Fear is not logical.
Nonetheless, you can often use logic to predict human response to certain emotions and stimuli.
For example, let's look at the clear shift in investor sentiment over the last few weeks.
Click here for a live version of this chart.
In short, the money flows show a re-pricing of risk. Stocks and commodities, which are viewed as riskier assets, declined over the last two weeks. Bonds and gold, which are viewed as safe-havens, advanced as alternatives. The Dollar, which is somewhere in the middle is virtually unchanged.
There Are Other Ways to Measure Fear.
The sell-off of the past few weeks triggered a number of extreme measures. Whether you look at volatility, price action, breadth, or volume, recent readings were off-the-charts. The table below is from Quantifiable Edges. It highlights some of those extremes.
However, every action brings a reaction … what can we expect next?
What Does the Volatility Bring?
We just saw four straight days with moves of 400 points or more in the Dow Jones Industrial Average … a first in its history. Is that just a meaningless market statistic?
Perhaps, instead, it is another indicator that we're at a significant extreme? If so, periods of great volatility are often followed by periods of relative calm. The logic is that bulls and bears fight until one side gives up (for a while); and the market pushes forward in the direction of the winner.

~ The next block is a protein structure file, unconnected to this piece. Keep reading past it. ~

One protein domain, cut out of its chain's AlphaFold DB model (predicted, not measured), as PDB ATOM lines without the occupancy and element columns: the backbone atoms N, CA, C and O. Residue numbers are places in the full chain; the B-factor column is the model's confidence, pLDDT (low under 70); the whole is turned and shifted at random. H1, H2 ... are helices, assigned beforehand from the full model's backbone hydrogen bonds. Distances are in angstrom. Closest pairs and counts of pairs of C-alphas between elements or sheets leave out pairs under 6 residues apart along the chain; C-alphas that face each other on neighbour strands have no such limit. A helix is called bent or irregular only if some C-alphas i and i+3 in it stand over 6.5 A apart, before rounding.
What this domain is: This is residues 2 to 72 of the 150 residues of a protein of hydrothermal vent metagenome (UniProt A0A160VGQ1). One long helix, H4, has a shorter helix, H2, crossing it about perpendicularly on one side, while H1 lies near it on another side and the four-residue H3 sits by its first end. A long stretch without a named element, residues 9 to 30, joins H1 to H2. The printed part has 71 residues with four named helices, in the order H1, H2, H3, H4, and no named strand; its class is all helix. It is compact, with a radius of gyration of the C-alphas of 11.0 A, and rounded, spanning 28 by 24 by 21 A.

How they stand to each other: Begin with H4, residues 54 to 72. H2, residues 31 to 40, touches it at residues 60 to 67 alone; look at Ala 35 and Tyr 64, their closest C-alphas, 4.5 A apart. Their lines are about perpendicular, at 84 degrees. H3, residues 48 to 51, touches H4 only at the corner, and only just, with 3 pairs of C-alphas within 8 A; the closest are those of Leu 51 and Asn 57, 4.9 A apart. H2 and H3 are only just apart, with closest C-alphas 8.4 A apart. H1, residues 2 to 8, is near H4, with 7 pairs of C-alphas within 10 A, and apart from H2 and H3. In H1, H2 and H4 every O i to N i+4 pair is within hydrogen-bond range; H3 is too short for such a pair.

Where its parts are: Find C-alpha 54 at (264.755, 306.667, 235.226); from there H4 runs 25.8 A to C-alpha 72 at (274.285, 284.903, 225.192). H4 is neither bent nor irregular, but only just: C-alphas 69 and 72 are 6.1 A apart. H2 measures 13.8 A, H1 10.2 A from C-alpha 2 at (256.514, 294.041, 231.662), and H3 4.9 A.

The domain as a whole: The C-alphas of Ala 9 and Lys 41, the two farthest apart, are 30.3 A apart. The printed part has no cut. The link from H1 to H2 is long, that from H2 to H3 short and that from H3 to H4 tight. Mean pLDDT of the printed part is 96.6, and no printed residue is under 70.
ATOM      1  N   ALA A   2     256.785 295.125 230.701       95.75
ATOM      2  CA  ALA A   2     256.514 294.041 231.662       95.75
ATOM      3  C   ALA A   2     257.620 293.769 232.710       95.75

Looking For a Positive Sign? Here's a Promising Trading Signal.
Mark Hulbert says market indicator with perfect record just signaled 'buy'.
Last week, we got to a point where less than ten percent of NYSE stocks traded above their 200-day average. When the number of stocks that manage to stay above this moving average — a common measure of momentum — make a nasty two standard deviation move to the downside from the norm, it usually means an oversold market and a good time to buy.
The last — and most extreme — oversold position was on March 2, 2009, about around the start of the bull market. Click here for more on this type of chart.
You don't have to like the economy or the markets to trade them.
Hulbert was raising the same sort of empiricism in the March-May 2008 period … all which proved of no consequence in the collapse that followed. Ignore all one wants of unsustainable debt burdens and insolvent megabanks — a condition unique to our time and defying all past comparison — no matter what attractive past comparison one might cite, losing sight of context could prove fatal.
Thanks for your comments. Interesting commentary on your blog.
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